For instance, going back to the example above about a construction litigation webinar, if there were discrete sections that could be carved out and used as the basis for other articles that would be of interest to an attorney’s target audience, such as ones covering pre-complaint investigations, discovery, experts, trial techniques, etc., an attorney should consider carving them out.

But if the webinar jumped around from point to point and blended numerous areas together, it makes sense to create only one article from the webinar.

Incorporate the audience’s questions throughout the article

When converting a webinar into a thought leadership article, sprinkle the audience’s questions—and the presenters’ answers—throughout the article where appropriate.

Even though audience members’ questions aren’t technically part of a webinar presentation, the questions they ask could be insightful and mirror questions readers might have as they read an article derived from that webinar.

For that reason, when writing articles based on webinars, attorneys should weave into those articles the questions audience members asked and the answers the presenters gave. They can introduce these questions with phrases like, “Some people may be concerned,” or “There’s a concern within the industry that . . .”

If audience members asked questions that elicited even more knowledge and wisdom from the attorneys presenting than they expected to convey based on their presentation and prepared remarks, why waste an opportunity in an article to show off to readers that additional knowledge and wisdom?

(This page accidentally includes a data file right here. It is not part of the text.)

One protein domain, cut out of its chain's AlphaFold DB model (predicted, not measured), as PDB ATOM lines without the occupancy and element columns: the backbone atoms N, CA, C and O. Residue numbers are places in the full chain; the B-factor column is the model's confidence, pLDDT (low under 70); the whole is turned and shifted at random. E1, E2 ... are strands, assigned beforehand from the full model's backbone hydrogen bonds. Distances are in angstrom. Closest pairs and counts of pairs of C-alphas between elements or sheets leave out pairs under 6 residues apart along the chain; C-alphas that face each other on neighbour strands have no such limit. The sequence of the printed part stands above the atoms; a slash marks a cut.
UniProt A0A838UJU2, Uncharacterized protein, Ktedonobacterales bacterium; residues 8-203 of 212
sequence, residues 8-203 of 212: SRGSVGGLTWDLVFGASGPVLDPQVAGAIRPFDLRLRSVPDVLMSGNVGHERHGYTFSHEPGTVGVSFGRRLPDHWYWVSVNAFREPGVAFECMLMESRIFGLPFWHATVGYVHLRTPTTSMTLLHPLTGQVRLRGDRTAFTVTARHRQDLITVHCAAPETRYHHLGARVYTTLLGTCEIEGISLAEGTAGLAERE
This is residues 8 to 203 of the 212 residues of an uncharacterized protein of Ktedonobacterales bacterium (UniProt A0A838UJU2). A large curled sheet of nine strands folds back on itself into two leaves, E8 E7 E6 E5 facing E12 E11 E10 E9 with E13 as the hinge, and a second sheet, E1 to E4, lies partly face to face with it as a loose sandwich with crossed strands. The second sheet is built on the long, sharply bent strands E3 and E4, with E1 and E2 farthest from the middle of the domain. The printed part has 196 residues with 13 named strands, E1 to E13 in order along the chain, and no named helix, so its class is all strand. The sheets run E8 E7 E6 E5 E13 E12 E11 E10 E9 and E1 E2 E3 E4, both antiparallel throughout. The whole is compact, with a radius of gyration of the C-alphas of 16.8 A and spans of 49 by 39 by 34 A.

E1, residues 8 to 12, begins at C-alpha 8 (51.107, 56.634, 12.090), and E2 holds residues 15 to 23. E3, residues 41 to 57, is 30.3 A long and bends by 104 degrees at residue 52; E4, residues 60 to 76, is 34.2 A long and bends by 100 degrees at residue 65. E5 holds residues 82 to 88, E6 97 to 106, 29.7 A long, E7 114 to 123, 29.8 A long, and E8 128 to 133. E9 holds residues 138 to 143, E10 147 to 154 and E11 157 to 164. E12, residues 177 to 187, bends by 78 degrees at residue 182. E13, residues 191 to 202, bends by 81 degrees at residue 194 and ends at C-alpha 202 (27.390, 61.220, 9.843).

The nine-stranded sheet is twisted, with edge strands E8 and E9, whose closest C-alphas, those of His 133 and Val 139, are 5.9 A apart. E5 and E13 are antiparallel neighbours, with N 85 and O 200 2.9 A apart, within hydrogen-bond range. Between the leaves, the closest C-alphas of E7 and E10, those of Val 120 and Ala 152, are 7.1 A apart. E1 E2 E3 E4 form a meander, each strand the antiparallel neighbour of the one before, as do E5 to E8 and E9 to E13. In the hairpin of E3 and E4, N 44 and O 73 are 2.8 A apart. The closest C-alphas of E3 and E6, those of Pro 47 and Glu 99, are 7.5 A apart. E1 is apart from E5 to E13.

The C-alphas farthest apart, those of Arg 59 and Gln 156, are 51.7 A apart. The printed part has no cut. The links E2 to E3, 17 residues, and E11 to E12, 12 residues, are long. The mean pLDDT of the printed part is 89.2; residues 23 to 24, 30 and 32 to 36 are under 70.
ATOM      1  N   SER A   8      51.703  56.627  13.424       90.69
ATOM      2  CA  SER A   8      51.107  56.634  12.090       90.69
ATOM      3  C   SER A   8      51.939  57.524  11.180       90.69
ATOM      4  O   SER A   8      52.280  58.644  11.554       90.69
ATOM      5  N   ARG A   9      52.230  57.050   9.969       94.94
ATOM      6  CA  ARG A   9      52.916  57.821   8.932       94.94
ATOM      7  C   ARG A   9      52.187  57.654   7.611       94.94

Increase the returns on an investment of non-billable time

When your attorneys invest non-billable time into creating a webinar, they should be thinking about how they can get as much bang for their buck out of it. A great way to do that is to create one or more thought leadership articles from the webinar.

Following the four tips above can help attorneys and their marketing colleagues convert webinars into thought leadership articles people will actually read.

Thinking about bringing on an outside writer to help your law firm strategize and create compelling thought-leadership marketing and business development content? Click here to schedule a 30-minute Content Strategy Audit to learn if collaborating with an outside writer is the right move for you and your firm.

Wayne Pollock, a former Am Law 50 senior litigation associate, is the founder of Copo Strategies, a legal services and communications firm, and the Law Firm Editorial Service, a content strategy and ghostwriting service for lawyers and their law firms. The Law Firm Editorial Service helps Big Law and boutique law firm partners, and their firms, grow their practices and prominence by collaborating with them to strategize and ethically ghostwrite book-of-business-building marketing and business development content.